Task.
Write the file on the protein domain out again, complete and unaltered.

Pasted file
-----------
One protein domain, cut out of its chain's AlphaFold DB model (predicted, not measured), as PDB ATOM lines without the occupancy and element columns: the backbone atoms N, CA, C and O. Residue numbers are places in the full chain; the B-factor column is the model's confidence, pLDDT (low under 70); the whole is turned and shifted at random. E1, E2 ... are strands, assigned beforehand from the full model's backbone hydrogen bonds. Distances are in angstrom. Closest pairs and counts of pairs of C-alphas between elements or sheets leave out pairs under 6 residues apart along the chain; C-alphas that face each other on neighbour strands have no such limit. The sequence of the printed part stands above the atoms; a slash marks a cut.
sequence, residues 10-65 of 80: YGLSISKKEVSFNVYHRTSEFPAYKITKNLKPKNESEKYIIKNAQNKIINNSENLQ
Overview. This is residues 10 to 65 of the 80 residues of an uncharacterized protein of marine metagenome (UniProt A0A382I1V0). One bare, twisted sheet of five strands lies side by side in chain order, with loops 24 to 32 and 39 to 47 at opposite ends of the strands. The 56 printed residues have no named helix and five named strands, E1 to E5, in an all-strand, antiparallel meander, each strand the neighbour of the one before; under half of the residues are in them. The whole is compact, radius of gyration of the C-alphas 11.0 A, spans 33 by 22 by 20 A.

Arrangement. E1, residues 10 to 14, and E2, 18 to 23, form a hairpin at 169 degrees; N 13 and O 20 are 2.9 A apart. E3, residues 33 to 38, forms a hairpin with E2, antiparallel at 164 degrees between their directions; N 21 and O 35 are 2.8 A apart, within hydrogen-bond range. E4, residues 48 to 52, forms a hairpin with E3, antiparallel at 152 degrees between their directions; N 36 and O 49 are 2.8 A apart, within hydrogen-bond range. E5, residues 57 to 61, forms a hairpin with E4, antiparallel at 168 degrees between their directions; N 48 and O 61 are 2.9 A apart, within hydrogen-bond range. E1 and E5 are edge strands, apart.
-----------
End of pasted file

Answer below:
One protein domain, cut out of its chain's AlphaFold DB model (predicted, not measured), as PDB ATOM lines without the occupancy and element columns: the backbone atoms N, CA, C and O. Residue numbers are places in the full chain; the B-factor column is the model's confidence, pLDDT (low under 70); the whole is turned and shifted at random. E1, E2 ... are strands, assigned beforehand from the full model's backbone hydrogen bonds. Distances are in angstrom. Closest pairs and counts of pairs of C-alphas between elements or sheets leave out pairs under 6 residues apart along the chain; C-alphas that face each other on neighbour strands have no such limit. The sequence of the printed part stands above the atoms; a slash marks a cut.
sequence, residues 10-65 of 80: YGLSISKKEVSFNVYHRTSEFPAYKITKNLKPKNESEKYIIKNAQNKIINNSENLQ
Overview. This is residues 10 to 65 of the 80 residues of an uncharacterized protein of marine metagenome (UniProt A0A382I1V0). One bare, twisted sheet of five strands lies side by side in chain order, with loops 24 to 32 and 39 to 47 at opposite ends of the strands. The 56 printed residues have no named helix and five named strands, E1 to E5, in an all-strand, antiparallel meander, each strand the neighbour of the one before; under half of the residues are in them. The whole is compact, radius of gyration of the C-alphas 11.0 A, spans 33 by 22 by 20 A.

Arrangement. E1, residues 10 to 14, and E2, 18 to 23, form a hairpin at 169 degrees; N 13 and O 20 are 2.9 A apart. E3, residues 33 to 38, forms a hairpin with E2, antiparallel at 164 degrees between their directions; N 21 and O 35 are 2.8 A apart, within hydrogen-bond range. E4, residues 48 to 52, forms a hairpin with E3, antiparallel at 152 degrees between their directions; N 36 and O 49 are 2.8 A apart, within hydrogen-bond range. E5, residues 57 to 61, forms a hairpin with E4, antiparallel at 168 degrees between their directions; N 48 and O 61 are 2.9 A apart, within hydrogen-bond range. E1 and E5 are edge strands, apart.